With the teen supernatural genre boom courtesy of Twilight, movies dealing with dark creatures have been dumbed down and cater to kids hungry for mindless entertainment. Sometimes, a film slips through that is intelligent and pays homage to the characters and their stories in a respectful manner but sadly, Wolves is not one of them. It has all of the ingredients that made the Twilight saga successful and then some. Unfortunately, those qualities aren’t the same as quality cinema. It has a very cheap feel to it and will probably fall into Netflix Instant obscurity.

Wolves focuses on Cayden Richards (Lucas Till), a hunky loner who, after the death of his parents, hits the road to start a new life. He eventually wanders into the sleepy town of Lupine Ridge, where he finds work and a place to stay with humble farmer John (Stephen McHattie). Soon, Cayden discovers a dark family secret: that he’s actually a werewolf and another local beast, Connor (Jason Momoa) has some truly nasty plans for Cayden and his new girlfriend Angelina (Merritt Patterson). The bulk of the film follows Cayden as he’s sucked into a world full of monsters and death.

Though a movie like Wolves is trash without saying, it does offer a few moments of horror film fun. The creature effects and makeup are actually really well-done and seem to be heavily influenced by the classic 1981 werewolf romp An American Werewolf in London, though not at that level of greatness. Actors Lucas Till and Jason Momoa become fully transformed into hairy beasts and duke it out toward the end of the film and it isn’t the worst thing in the world to watch. The stunt wires are barely visible and the over-the-top theatrics may make you cringe but it’s all in the good name of entertainment. It’s actually also reminiscent of a few episodes of Buffy the Vampire Slayer but again, not as good.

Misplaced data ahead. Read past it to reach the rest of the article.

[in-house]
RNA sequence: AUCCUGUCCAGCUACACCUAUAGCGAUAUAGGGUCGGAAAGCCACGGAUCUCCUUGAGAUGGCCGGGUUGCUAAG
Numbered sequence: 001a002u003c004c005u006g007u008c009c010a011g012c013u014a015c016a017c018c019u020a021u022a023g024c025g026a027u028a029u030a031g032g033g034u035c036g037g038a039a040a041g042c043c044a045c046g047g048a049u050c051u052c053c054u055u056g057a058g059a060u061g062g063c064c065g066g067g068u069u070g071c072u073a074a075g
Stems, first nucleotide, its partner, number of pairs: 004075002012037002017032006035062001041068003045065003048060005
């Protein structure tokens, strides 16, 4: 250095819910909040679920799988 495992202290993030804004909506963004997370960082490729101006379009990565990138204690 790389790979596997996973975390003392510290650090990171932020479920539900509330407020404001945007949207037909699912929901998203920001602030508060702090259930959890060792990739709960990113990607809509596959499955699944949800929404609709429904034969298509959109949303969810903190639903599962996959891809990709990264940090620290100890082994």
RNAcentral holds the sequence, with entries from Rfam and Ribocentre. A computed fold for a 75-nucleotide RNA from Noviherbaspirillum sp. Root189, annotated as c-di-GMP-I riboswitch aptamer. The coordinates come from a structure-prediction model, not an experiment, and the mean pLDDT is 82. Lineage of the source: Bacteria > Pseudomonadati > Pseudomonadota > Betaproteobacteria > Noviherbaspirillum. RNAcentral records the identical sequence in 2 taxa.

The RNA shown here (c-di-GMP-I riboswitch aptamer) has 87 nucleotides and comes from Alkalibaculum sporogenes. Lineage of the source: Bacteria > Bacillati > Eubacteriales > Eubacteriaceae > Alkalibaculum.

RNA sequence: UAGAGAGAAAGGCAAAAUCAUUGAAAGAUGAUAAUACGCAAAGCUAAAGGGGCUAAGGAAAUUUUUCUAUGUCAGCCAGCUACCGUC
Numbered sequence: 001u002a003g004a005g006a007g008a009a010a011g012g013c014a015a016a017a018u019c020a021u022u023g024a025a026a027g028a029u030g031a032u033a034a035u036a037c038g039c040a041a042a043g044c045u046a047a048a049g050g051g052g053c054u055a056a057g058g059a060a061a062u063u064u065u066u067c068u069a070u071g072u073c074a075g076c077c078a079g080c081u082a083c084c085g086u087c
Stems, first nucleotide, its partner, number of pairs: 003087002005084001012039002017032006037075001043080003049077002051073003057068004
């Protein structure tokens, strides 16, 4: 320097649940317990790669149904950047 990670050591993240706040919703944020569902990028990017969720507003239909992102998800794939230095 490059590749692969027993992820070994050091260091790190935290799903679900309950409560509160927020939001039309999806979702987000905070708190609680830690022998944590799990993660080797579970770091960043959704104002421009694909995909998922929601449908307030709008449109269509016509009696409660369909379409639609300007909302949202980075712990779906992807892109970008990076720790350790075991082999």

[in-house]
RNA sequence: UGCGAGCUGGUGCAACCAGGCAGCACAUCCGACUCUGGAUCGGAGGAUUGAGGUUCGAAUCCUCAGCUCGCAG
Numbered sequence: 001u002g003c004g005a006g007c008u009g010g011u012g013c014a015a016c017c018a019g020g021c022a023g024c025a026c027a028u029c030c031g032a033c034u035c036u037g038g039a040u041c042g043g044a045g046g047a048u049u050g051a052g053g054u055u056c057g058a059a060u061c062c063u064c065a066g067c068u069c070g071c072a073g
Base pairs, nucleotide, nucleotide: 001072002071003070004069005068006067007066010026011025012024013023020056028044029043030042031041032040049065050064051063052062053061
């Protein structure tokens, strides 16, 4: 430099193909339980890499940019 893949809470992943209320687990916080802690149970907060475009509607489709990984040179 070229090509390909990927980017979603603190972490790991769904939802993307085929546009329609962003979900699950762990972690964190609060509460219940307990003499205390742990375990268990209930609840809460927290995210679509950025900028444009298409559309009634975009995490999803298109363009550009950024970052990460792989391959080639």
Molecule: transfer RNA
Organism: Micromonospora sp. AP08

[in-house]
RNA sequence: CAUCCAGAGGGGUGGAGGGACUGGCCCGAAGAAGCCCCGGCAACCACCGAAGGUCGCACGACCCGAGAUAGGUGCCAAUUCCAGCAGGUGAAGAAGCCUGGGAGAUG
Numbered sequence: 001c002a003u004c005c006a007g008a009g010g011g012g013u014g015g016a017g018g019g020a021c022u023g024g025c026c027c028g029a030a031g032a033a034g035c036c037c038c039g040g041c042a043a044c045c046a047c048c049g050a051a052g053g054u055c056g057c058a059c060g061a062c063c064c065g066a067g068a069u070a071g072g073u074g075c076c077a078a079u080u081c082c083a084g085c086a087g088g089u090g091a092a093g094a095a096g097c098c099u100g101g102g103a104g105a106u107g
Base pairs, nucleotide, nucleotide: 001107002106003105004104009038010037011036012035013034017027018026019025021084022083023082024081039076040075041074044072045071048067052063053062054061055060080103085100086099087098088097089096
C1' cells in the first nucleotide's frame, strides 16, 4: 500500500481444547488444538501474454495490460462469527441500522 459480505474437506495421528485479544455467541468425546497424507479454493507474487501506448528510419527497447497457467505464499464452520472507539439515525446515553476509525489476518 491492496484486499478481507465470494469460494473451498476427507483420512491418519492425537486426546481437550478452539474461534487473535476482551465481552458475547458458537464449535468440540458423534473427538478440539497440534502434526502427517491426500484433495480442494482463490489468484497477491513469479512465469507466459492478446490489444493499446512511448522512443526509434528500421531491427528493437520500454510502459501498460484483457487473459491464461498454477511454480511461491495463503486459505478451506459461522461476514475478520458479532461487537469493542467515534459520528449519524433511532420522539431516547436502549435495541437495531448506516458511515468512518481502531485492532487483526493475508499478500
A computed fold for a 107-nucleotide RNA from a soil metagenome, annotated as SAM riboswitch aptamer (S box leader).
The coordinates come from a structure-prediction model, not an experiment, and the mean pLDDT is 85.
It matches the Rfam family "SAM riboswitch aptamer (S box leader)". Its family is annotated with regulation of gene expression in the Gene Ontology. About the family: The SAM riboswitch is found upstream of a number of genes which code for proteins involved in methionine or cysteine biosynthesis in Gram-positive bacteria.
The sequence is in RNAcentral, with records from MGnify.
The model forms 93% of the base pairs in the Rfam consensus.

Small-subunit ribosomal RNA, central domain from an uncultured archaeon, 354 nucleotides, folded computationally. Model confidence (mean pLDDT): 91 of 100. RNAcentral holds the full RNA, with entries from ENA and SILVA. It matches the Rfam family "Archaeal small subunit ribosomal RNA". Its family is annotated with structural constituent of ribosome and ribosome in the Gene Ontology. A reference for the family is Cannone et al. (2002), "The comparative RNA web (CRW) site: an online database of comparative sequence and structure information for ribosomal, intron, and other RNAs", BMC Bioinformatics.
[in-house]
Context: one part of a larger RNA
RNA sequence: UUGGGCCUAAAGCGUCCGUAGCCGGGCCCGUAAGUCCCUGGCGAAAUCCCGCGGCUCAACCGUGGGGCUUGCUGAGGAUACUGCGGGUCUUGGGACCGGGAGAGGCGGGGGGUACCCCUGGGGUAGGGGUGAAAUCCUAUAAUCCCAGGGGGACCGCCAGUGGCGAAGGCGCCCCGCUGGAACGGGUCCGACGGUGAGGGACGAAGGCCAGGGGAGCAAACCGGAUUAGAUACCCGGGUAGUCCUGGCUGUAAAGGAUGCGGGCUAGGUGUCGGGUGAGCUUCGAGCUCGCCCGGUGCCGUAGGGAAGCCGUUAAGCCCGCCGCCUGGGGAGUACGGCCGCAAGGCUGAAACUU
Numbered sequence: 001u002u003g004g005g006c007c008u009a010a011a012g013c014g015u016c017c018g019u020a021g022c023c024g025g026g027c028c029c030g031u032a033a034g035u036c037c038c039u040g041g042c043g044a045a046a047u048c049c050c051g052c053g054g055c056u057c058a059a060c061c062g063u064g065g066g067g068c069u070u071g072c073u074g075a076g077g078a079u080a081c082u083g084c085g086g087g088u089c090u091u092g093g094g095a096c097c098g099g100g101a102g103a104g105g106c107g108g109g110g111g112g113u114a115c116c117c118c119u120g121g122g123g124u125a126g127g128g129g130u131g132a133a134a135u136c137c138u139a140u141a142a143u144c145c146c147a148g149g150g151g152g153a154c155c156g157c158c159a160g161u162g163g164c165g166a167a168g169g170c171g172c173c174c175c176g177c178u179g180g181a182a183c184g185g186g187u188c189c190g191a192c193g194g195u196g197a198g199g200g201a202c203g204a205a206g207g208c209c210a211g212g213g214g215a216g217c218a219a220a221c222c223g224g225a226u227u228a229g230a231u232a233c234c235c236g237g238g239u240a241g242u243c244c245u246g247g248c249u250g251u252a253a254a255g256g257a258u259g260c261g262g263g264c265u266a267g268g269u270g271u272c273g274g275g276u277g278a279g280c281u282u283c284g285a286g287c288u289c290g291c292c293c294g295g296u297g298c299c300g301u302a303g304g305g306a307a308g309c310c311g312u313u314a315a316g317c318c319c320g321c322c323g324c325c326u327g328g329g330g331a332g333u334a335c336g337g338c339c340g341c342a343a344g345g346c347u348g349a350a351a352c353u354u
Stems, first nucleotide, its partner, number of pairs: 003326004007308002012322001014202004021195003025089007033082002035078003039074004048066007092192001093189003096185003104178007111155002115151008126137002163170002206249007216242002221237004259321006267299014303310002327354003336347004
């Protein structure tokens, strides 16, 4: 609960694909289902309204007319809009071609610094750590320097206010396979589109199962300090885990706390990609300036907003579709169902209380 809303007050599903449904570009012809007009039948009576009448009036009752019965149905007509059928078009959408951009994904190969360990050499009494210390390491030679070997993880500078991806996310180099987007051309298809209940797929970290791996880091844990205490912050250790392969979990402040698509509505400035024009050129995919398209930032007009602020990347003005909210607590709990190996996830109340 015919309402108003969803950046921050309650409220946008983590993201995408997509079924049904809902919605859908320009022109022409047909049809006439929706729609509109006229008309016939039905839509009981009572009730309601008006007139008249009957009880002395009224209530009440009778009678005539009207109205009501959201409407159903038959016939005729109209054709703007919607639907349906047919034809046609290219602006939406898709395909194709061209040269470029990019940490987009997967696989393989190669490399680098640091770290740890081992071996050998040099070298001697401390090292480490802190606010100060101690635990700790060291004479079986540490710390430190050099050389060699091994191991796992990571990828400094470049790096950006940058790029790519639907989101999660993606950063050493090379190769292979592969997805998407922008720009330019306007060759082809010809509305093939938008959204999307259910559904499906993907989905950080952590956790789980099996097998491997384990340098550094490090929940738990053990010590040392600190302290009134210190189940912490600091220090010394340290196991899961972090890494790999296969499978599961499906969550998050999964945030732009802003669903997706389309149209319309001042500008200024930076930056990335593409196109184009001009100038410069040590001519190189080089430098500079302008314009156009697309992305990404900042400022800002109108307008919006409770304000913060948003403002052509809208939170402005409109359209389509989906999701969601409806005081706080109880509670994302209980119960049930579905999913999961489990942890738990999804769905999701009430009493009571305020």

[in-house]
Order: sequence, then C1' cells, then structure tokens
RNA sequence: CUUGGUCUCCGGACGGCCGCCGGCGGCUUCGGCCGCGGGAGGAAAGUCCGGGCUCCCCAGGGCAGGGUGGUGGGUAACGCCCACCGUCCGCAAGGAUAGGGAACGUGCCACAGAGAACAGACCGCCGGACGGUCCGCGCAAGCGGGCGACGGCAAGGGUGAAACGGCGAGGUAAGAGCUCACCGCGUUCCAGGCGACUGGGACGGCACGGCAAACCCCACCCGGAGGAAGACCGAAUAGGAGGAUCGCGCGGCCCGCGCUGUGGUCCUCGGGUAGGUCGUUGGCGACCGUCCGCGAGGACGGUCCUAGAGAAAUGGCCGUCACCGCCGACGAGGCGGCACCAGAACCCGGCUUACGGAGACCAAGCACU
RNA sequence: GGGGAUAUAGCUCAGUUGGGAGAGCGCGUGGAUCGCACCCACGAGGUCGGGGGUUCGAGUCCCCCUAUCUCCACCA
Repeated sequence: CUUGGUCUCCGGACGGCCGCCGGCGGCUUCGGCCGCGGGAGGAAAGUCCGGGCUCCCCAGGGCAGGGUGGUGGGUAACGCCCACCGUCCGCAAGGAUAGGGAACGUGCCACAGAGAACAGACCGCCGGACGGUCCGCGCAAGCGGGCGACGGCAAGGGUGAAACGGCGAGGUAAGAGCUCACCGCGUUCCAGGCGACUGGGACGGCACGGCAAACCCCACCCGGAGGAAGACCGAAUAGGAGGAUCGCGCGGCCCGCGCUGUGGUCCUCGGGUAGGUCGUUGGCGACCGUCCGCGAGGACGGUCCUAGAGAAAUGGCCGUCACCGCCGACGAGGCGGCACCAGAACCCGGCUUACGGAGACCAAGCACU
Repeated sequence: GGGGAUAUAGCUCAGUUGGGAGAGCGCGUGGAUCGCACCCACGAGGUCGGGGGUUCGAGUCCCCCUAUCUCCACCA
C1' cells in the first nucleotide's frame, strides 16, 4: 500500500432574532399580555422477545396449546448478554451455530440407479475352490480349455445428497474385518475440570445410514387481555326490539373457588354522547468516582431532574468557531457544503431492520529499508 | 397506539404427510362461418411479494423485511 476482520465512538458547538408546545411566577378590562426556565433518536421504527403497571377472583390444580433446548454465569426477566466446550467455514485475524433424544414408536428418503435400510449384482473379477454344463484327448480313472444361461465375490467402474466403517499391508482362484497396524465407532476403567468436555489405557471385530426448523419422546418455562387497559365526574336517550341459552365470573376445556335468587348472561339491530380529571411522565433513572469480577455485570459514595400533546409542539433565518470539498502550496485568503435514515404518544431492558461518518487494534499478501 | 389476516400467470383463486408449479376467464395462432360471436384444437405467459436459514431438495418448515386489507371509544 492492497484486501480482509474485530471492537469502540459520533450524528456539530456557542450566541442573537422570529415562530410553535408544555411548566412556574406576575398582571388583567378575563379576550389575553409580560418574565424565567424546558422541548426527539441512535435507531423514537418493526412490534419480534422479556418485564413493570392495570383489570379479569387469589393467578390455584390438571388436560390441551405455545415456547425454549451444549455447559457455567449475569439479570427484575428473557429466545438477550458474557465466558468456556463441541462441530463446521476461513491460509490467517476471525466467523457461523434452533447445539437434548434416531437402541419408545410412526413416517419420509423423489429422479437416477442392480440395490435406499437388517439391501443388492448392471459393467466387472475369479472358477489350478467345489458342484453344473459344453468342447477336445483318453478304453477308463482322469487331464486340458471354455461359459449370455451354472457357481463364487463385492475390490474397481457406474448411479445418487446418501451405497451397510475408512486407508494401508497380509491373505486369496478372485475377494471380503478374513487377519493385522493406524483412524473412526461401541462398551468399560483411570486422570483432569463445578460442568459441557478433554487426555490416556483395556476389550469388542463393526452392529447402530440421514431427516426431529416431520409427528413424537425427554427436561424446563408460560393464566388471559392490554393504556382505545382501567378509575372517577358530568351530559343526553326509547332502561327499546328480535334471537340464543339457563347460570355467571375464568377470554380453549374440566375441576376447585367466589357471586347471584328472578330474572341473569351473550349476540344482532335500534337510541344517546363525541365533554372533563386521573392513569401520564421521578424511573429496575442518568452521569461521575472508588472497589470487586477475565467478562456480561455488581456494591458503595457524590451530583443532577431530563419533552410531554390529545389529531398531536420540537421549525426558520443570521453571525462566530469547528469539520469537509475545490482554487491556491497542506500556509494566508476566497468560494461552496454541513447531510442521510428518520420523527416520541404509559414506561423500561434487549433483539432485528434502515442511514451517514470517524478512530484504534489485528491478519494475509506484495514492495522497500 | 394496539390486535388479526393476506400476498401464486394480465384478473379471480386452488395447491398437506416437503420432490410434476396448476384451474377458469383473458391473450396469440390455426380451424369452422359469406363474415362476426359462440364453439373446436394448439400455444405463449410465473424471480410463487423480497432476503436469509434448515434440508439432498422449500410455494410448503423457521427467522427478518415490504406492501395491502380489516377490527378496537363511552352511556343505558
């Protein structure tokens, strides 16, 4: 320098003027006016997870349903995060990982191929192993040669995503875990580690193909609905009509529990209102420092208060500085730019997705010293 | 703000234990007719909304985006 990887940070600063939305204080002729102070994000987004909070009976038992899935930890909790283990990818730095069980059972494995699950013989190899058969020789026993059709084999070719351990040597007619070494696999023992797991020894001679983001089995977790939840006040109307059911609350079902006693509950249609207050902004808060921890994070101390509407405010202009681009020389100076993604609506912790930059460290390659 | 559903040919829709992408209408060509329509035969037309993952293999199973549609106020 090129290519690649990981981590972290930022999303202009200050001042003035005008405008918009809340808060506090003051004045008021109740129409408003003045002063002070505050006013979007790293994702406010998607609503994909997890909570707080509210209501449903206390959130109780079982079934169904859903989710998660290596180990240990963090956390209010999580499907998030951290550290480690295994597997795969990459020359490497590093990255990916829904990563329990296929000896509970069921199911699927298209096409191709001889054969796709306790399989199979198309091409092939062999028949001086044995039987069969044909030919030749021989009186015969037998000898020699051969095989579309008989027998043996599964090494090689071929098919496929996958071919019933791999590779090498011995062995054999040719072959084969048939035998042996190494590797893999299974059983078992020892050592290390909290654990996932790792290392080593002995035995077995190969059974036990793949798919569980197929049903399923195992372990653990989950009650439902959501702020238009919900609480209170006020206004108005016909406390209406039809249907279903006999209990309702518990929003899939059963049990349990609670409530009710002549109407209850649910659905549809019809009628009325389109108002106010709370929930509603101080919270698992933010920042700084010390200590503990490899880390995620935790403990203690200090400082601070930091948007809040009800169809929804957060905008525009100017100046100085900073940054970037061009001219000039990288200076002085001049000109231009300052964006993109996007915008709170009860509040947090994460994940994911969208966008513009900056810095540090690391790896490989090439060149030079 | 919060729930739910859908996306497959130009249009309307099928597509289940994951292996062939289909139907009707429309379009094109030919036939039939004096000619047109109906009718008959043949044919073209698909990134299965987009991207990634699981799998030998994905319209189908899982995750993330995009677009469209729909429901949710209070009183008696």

Writer/director David Hayter has given us Wolves but this contribution to American cinema is not exactly welcome. It is a lousy film with very little appeal and this is surprising considering the man is responsible for penning sci-fi greats like X-Men 2 and Watchmen, though he’s also responsible for the first X-Men and the phenomenally bad The Scorpion King. With such an erratic track record, film studios certainly try their hand at gambling when employing this man and unfortunately, Wolves is a losing hand.

With attractive actors and the always reliable Stephen McHattie providing some much needed quirkiness, Wolves falls short and that’s a real shame. Perhaps with stronger actors and a better script, the film would have triumphed but this is not the case. Wolves tries to venture into Twilight territory and younger viewers may eat this up stuff up but those seeking quality horror action need to look elsewhere. The film just feels cheap and uninspired and David Hayter is chiefly to blame. With his spotty resume, the quality of the man’s output is unpredictable to say the least and if movies like Wolves keep getting made, then it is a sad state of affairs for the horror/drama genre.

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